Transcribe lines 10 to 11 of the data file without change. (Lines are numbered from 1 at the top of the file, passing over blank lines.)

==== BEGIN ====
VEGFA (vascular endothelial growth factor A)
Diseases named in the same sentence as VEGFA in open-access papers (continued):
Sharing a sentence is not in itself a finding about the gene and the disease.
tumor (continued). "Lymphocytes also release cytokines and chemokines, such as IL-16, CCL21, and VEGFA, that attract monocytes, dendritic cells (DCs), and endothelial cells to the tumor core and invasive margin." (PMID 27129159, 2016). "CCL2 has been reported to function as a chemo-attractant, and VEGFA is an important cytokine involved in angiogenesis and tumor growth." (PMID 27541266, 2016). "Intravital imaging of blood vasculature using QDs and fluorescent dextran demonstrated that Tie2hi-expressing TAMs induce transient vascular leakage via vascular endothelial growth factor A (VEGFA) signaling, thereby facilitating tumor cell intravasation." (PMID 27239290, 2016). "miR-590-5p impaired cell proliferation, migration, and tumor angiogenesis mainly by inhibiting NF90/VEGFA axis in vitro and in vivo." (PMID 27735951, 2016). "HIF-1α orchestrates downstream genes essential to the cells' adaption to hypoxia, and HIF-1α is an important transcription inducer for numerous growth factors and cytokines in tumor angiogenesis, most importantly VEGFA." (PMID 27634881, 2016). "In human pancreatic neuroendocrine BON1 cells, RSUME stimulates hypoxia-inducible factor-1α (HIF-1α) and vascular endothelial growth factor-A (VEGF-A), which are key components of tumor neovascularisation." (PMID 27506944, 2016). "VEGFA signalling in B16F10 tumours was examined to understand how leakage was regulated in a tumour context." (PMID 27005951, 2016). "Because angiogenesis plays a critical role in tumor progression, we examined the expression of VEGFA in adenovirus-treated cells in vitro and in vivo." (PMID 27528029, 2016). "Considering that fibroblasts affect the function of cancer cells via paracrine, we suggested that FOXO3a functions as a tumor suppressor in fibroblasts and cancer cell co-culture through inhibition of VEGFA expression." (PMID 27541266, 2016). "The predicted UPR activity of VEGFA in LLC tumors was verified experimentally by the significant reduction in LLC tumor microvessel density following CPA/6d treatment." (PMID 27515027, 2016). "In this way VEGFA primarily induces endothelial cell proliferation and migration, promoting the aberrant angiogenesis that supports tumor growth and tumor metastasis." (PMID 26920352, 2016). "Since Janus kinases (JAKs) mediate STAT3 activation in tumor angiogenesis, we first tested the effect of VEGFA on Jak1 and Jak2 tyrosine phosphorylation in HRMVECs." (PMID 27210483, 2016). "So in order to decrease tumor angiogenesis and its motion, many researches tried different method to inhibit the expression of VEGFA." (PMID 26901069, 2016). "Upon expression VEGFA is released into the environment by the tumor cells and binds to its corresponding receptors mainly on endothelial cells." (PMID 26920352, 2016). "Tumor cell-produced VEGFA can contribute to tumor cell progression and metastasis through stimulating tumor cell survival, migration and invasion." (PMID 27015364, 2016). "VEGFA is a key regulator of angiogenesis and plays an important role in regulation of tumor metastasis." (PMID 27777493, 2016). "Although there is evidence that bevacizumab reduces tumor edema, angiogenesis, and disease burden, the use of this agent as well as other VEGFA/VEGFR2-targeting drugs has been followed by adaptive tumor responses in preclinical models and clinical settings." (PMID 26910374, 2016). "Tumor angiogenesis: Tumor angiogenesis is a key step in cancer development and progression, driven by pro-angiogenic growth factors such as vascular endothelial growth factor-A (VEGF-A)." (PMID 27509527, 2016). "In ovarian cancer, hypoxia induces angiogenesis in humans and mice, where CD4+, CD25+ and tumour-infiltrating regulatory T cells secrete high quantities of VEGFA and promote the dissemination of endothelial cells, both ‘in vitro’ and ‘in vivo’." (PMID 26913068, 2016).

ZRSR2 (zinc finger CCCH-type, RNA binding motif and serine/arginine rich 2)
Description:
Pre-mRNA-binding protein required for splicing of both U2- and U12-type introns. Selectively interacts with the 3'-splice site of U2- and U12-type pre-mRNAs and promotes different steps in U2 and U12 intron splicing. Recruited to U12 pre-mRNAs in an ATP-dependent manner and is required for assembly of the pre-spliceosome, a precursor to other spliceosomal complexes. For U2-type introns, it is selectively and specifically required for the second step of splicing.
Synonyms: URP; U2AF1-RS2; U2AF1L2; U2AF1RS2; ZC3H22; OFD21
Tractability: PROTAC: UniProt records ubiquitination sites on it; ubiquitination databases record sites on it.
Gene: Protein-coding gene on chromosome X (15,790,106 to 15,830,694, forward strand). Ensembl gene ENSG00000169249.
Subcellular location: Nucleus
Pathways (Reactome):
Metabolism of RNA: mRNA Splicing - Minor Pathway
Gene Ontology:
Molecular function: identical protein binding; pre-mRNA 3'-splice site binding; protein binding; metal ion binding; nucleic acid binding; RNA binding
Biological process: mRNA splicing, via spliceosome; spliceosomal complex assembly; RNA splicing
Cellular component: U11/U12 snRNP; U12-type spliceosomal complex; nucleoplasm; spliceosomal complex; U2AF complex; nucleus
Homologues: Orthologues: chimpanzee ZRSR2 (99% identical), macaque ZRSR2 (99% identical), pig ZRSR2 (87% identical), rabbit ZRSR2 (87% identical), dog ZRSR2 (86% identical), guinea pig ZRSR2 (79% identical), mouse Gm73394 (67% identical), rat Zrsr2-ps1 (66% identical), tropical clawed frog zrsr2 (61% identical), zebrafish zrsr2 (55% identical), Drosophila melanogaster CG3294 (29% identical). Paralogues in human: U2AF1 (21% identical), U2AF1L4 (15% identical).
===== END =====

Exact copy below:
Gene: Protein-coding gene on chromosome X (15,790,106 to 15,830,694, forward strand). Ensembl gene ENSG00000169249.
Subcellular location: Nucleus